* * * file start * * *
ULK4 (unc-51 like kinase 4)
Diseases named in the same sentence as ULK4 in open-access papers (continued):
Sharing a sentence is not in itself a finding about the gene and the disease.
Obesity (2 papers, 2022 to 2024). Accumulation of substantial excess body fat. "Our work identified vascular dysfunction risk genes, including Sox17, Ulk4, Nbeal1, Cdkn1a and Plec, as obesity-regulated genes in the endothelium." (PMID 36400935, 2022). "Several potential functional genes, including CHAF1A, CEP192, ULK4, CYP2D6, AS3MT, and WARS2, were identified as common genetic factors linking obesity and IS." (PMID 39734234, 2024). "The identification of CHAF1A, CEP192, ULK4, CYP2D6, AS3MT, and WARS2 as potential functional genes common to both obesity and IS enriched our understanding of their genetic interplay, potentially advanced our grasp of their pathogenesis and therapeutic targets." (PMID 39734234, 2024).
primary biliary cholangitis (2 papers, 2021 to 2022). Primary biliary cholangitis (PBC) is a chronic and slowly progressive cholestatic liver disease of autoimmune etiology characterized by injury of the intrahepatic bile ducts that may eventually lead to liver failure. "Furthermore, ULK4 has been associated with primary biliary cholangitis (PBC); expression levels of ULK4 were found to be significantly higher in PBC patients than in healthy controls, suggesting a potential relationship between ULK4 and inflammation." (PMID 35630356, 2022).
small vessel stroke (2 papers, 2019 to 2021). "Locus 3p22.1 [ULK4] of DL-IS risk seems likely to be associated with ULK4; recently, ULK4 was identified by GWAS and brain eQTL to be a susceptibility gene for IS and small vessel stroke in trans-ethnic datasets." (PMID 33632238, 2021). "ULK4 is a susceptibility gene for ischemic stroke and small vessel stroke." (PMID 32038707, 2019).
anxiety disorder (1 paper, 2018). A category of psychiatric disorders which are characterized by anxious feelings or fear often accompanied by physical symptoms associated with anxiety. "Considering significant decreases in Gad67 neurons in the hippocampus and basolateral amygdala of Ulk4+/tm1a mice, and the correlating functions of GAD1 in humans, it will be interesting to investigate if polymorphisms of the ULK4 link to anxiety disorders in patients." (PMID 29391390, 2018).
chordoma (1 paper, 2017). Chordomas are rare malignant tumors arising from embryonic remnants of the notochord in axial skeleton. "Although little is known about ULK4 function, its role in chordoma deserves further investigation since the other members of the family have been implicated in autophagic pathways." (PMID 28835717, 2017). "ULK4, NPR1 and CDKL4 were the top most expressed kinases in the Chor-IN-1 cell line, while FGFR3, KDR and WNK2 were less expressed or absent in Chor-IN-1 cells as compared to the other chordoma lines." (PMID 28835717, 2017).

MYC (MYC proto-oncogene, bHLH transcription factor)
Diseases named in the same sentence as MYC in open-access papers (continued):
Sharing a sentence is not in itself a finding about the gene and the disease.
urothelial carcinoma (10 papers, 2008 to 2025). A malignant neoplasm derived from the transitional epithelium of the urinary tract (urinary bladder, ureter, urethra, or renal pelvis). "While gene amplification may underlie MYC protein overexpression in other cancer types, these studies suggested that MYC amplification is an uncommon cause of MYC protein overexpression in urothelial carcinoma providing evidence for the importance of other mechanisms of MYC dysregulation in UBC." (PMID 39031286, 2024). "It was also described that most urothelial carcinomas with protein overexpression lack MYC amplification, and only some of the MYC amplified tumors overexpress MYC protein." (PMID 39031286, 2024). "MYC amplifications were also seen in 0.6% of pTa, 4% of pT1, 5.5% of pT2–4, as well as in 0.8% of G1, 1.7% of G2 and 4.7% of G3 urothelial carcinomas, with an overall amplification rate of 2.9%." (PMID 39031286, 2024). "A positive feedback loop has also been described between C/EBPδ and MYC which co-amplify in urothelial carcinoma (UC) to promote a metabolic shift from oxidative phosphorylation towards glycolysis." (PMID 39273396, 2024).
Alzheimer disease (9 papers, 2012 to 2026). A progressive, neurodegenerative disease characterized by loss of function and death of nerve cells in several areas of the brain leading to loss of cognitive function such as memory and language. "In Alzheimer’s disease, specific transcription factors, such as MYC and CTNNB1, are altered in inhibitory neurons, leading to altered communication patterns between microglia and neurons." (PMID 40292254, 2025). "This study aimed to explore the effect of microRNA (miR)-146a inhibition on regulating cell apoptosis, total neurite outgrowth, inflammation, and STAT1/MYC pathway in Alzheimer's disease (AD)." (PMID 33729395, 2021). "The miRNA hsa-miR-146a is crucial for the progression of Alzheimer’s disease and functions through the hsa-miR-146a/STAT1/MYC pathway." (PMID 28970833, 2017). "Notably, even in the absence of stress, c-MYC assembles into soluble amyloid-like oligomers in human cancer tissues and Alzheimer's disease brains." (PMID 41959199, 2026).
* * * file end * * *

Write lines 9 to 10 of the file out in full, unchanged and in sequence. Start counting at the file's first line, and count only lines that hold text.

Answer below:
MYC (MYC proto-oncogene, bHLH transcription factor)
Diseases named in the same sentence as MYC in open-access papers (continued):